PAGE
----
I feel like I’ve written enough about death and grieving to last a lifetime (I think I intended the pun there), both in my book and on this blog. But after I was done reflecting on my “before and after” experiences with nine big life events for “The Beginning of After” blog tour, I had to continue with a tenth because…well, this stuff just keeps generating sticky ideas for me. Although I do think I’m done with the theme. For a while.
Here now, as an unofficial wrap up to the blog tour, are some thoughts about the Before of a first big personal loss, and what it brings After:
In “The Beginning of After,” Laurel has Nana, a well-coiffed, brownie-baking powerhouse of a protectress. I also had a Nana. She was not unlike Laurel’s. (Well, duh.)
When she died, it was the first time I’d lost someone I loved deeply, and even though she was pushing 90, I was totally blindsided.
Here I was, a college graduate and reasonably intelligent human being, and it had never sunk in that the important people in my life wouldn’t be around forever. And so I took my grandmother for granted. One year, I was home in New York from Los Angeles for the holidays and couldn’t make the time to see her. I was busy with friends, and didn’t feel like driving three hours in bad weather to lose a chunk of my vacation. “Next trip,” I’d told her. You can probably guess what happened then.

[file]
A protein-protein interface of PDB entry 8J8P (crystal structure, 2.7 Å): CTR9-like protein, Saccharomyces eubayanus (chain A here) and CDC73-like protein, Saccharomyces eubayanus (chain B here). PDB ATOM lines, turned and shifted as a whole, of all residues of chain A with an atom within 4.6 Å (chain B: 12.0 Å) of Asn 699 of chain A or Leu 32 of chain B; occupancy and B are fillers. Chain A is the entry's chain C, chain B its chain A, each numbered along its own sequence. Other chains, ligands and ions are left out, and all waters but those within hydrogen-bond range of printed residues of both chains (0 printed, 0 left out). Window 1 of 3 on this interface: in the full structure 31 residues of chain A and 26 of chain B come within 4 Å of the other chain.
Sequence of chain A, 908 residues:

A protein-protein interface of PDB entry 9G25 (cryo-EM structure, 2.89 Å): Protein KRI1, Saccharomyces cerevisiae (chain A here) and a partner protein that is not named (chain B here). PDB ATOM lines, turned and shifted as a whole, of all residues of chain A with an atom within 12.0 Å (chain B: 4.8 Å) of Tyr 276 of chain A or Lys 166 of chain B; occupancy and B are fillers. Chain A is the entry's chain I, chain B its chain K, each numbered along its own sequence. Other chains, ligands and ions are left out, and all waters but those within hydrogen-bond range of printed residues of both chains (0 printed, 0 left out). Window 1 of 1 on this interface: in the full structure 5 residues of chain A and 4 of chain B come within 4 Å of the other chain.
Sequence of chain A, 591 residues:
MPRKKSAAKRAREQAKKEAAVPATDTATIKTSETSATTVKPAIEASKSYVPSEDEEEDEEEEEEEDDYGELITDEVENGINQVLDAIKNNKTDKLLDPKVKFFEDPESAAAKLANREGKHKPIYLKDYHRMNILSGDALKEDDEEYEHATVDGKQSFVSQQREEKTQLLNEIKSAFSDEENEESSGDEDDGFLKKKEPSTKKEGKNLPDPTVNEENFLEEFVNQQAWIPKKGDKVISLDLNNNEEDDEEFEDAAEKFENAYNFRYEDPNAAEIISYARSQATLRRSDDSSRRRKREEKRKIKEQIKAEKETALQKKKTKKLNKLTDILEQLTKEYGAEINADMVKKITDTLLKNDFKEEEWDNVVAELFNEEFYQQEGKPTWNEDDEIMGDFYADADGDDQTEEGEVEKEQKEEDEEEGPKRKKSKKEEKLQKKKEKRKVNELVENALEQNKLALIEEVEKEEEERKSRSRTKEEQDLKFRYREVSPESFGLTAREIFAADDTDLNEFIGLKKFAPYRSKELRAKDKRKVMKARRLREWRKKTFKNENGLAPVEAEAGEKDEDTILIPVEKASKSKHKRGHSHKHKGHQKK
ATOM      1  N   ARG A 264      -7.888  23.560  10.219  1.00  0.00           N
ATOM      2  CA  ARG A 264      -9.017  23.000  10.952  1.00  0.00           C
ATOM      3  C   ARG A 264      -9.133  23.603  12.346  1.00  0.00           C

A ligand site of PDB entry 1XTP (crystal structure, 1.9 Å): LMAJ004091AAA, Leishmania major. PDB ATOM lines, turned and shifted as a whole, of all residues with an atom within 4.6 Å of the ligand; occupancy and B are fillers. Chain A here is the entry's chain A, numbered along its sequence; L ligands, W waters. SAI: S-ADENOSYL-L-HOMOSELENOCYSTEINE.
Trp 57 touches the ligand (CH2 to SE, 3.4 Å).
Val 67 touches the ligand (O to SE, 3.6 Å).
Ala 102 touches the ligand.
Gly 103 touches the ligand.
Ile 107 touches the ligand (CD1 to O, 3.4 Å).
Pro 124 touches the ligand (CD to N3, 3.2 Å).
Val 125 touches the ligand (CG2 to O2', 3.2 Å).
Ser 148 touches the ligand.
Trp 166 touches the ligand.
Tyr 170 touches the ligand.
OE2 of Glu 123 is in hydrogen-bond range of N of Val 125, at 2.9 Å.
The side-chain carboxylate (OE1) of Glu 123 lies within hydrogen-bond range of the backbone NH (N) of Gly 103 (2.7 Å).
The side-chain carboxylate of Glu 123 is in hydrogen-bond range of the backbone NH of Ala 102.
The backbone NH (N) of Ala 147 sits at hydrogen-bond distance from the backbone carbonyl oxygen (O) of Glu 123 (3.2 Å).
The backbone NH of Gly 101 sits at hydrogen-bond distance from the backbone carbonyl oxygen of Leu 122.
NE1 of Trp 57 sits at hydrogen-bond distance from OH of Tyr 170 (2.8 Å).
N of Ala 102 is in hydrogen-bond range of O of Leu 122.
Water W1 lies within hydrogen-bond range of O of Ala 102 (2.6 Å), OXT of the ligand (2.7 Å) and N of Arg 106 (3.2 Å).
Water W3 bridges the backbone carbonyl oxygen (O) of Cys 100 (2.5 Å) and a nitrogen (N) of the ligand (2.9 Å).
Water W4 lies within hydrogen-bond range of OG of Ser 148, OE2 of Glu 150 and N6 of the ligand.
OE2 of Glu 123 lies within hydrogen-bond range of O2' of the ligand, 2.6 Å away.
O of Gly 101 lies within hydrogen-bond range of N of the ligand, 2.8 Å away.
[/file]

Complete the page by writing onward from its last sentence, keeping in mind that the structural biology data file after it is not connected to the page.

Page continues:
Less than two months later, I got the call that Nana had had a stroke and wasn’t expected to survive. I flew to her bedside to sit with her and then eventually, say a last goodbye. When I had to return to California, I wished and wished that the plane could instead fly back in time even just a week. I would settle for a week — just long enough so I could talk to her on the phone again.
It was the only Before and After in my life where the biggest part of the After was wanting the Before so much that it hurt…I could even put my finger on the part of my chest that ached most. It was the After that made me realize this: every day is part of a Before — before what, we don’t know; maybe it’s good, maybe not — and I was lucky to have any of it.
That’s tough to hold on to in the daily crush. I constantly forget, and then I remember, and then forget and remember again. Nana must be doing that…reminding me when I need it the most.